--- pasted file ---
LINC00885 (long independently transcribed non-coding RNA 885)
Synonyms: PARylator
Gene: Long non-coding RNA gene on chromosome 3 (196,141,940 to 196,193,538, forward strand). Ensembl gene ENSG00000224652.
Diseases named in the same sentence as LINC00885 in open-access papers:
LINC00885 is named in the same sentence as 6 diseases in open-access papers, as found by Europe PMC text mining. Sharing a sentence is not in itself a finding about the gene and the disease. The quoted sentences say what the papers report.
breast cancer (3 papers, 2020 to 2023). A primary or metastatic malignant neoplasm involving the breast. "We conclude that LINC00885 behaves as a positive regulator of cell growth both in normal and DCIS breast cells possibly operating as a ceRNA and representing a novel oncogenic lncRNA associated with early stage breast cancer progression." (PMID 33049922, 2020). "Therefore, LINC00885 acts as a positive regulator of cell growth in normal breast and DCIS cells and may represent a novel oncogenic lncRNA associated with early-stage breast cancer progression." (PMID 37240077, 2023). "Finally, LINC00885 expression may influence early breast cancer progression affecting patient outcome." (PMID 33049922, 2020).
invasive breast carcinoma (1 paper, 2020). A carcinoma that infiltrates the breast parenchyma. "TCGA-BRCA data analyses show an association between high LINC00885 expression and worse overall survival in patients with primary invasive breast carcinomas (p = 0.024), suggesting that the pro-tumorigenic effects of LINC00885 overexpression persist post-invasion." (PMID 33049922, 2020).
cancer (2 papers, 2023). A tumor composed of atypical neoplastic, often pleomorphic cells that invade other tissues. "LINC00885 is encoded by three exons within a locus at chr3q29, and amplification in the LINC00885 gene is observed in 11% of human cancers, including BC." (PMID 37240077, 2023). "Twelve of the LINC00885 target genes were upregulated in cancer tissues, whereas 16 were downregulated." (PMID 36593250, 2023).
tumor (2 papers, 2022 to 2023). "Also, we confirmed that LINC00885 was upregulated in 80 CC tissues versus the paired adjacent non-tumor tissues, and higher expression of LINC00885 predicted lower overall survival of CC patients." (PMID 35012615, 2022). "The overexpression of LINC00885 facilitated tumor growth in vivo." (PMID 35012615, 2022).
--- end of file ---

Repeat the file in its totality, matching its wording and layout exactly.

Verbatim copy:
LINC00885 (long independently transcribed non-coding RNA 885)
Synonyms: PARylator
Gene: Long non-coding RNA gene on chromosome 3 (196,141,940 to 196,193,538, forward strand). Ensembl gene ENSG00000224652.
Diseases named in the same sentence as LINC00885 in open-access papers:
LINC00885 is named in the same sentence as 6 diseases in open-access papers, as found by Europe PMC text mining. Sharing a sentence is not in itself a finding about the gene and the disease. The quoted sentences say what the papers report.
breast cancer (3 papers, 2020 to 2023). A primary or metastatic malignant neoplasm involving the breast. "We conclude that LINC00885 behaves as a positive regulator of cell growth both in normal and DCIS breast cells possibly operating as a ceRNA and representing a novel oncogenic lncRNA associated with early stage breast cancer progression." (PMID 33049922, 2020). "Therefore, LINC00885 acts as a positive regulator of cell growth in normal breast and DCIS cells and may represent a novel oncogenic lncRNA associated with early-stage breast cancer progression." (PMID 37240077, 2023). "Finally, LINC00885 expression may influence early breast cancer progression affecting patient outcome." (PMID 33049922, 2020).
invasive breast carcinoma (1 paper, 2020). A carcinoma that infiltrates the breast parenchyma. "TCGA-BRCA data analyses show an association between high LINC00885 expression and worse overall survival in patients with primary invasive breast carcinomas (p = 0.024), suggesting that the pro-tumorigenic effects of LINC00885 overexpression persist post-invasion." (PMID 33049922, 2020).
cancer (2 papers, 2023). A tumor composed of atypical neoplastic, often pleomorphic cells that invade other tissues. "LINC00885 is encoded by three exons within a locus at chr3q29, and amplification in the LINC00885 gene is observed in 11% of human cancers, including BC." (PMID 37240077, 2023). "Twelve of the LINC00885 target genes were upregulated in cancer tissues, whereas 16 were downregulated." (PMID 36593250, 2023).
tumor (2 papers, 2022 to 2023). "Also, we confirmed that LINC00885 was upregulated in 80 CC tissues versus the paired adjacent non-tumor tissues, and higher expression of LINC00885 predicted lower overall survival of CC patients." (PMID 35012615, 2022). "The overexpression of LINC00885 facilitated tumor growth in vivo." (PMID 35012615, 2022).